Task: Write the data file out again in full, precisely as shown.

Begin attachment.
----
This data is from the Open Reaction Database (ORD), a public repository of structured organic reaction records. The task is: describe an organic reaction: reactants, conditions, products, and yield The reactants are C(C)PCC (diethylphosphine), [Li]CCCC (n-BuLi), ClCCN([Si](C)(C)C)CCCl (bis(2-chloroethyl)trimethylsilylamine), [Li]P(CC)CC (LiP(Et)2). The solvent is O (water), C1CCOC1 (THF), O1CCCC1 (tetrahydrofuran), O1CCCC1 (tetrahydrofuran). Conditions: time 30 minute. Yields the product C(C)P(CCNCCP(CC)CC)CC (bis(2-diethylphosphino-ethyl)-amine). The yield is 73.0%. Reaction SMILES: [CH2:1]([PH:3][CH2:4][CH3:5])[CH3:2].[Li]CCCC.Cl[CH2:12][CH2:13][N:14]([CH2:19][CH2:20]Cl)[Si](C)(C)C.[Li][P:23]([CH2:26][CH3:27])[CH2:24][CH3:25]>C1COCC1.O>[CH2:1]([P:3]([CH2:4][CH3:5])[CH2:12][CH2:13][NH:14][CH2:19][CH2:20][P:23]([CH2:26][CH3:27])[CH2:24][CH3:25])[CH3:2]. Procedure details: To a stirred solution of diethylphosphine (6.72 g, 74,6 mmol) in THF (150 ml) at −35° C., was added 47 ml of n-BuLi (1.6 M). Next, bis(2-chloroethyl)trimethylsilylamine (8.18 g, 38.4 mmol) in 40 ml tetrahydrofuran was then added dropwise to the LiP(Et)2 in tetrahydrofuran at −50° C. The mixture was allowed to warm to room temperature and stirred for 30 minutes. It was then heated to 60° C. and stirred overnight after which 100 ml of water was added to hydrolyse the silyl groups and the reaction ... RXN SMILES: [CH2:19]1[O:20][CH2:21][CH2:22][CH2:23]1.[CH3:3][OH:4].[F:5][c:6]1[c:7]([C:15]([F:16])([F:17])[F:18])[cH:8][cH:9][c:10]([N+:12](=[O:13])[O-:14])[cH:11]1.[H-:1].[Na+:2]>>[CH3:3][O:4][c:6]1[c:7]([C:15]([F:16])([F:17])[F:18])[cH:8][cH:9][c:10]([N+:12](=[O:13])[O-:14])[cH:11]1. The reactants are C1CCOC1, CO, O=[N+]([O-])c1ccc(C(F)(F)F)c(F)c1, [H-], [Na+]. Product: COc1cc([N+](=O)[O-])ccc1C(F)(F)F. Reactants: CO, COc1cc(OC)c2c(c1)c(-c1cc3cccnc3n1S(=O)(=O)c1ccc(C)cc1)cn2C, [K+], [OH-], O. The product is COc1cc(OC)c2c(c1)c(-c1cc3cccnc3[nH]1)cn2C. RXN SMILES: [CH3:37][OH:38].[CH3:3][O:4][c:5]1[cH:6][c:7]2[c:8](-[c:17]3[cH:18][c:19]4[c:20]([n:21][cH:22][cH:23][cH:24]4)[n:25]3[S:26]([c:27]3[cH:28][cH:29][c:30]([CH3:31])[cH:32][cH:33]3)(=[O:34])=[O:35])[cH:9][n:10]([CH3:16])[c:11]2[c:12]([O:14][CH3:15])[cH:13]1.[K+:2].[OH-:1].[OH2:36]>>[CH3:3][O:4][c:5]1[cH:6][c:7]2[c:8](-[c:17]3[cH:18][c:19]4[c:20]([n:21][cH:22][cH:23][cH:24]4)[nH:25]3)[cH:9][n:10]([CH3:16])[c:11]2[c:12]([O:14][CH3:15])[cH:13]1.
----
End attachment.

This data is from the Open Reaction Database (ORD), a public repository of structured organic reaction records. The task is: describe an organic reaction: reactants, conditions, products, and yield The reactants are C(C)PCC (diethylphosphine), [Li]CCCC (n-BuLi), ClCCN([Si](C)(C)C)CCCl (bis(2-chloroethyl)trimethylsilylamine), [Li]P(CC)CC (LiP(Et)2). The solvent is O (water), C1CCOC1 (THF), O1CCCC1 (tetrahydrofuran), O1CCCC1 (tetrahydrofuran). Conditions: time 30 minute. Yields the product C(C)P(CCNCCP(CC)CC)CC (bis(2-diethylphosphino-ethyl)-amine). The yield is 73.0%. Reaction SMILES: [CH2:1]([PH:3][CH2:4][CH3:5])[CH3:2].[Li]CCCC.Cl[CH2:12][CH2:13][N:14]([CH2:19][CH2:20]Cl)[Si](C)(C)C.[Li][P:23]([CH2:26][CH3:27])[CH2:24][CH3:25]>C1COCC1.O>[CH2:1]([P:3]([CH2:4][CH3:5])[CH2:12][CH2:13][NH:14][CH2:19][CH2:20][P:23]([CH2:26][CH3:27])[CH2:24][CH3:25])[CH3:2]. Procedure details: To a stirred solution of diethylphosphine (6.72 g, 74,6 mmol) in THF (150 ml) at −35° C., was added 47 ml of n-BuLi (1.6 M). Next, bis(2-chloroethyl)trimethylsilylamine (8.18 g, 38.4 mmol) in 40 ml tetrahydrofuran was then added dropwise to the LiP(Et)2 in tetrahydrofuran at −50° C. The mixture was allowed to warm to room temperature and stirred for 30 minutes. It was then heated to 60° C. and stirred overnight after which 100 ml of water was added to hydrolyse the silyl groups and the reaction ... RXN SMILES: [CH2:19]1[O:20][CH2:21][CH2:22][CH2:23]1.[CH3:3][OH:4].[F:5][c:6]1[c:7]([C:15]([F:16])([F:17])[F:18])[cH:8][cH:9][c:10]([N+:12](=[O:13])[O-:14])[cH:11]1.[H-:1].[Na+:2]>>[CH3:3][O:4][c:6]1[c:7]([C:15]([F:16])([F:17])[F:18])[cH:8][cH:9][c:10]([N+:12](=[O:13])[O-:14])[cH:11]1. The reactants are C1CCOC1, CO, O=[N+]([O-])c1ccc(C(F)(F)F)c(F)c1, [H-], [Na+]. Product: COc1cc([N+](=O)[O-])ccc1C(F)(F)F. Reactants: CO, COc1cc(OC)c2c(c1)c(-c1cc3cccnc3n1S(=O)(=O)c1ccc(C)cc1)cn2C, [K+], [OH-], O. The product is COc1cc(OC)c2c(c1)c(-c1cc3cccnc3[nH]1)cn2C. RXN SMILES: [CH3:37][OH:38].[CH3:3][O:4][c:5]1[cH:6][c:7]2[c:8](-[c:17]3[cH:18][c:19]4[c:20]([n:21][cH:22][cH:23][cH:24]4)[n:25]3[S:26]([c:27]3[cH:28][cH:29][c:30]([CH3:31])[cH:32][cH:33]3)(=[O:34])=[O:35])[cH:9][n:10]([CH3:16])[c:11]2[c:12]([O:14][CH3:15])[cH:13]1.[K+:2].[OH-:1].[OH2:36]>>[CH3:3][O:4][c:5]1[cH:6][c:7]2[c:8](-[c:17]3[cH:18][c:19]4[c:20]([n:21][cH:22][cH:23][cH:24]4)[nH:25]3)[cH:9][n:10]([CH3:16])[c:11]2[c:12]([O:14][CH3:15])[cH:13]1.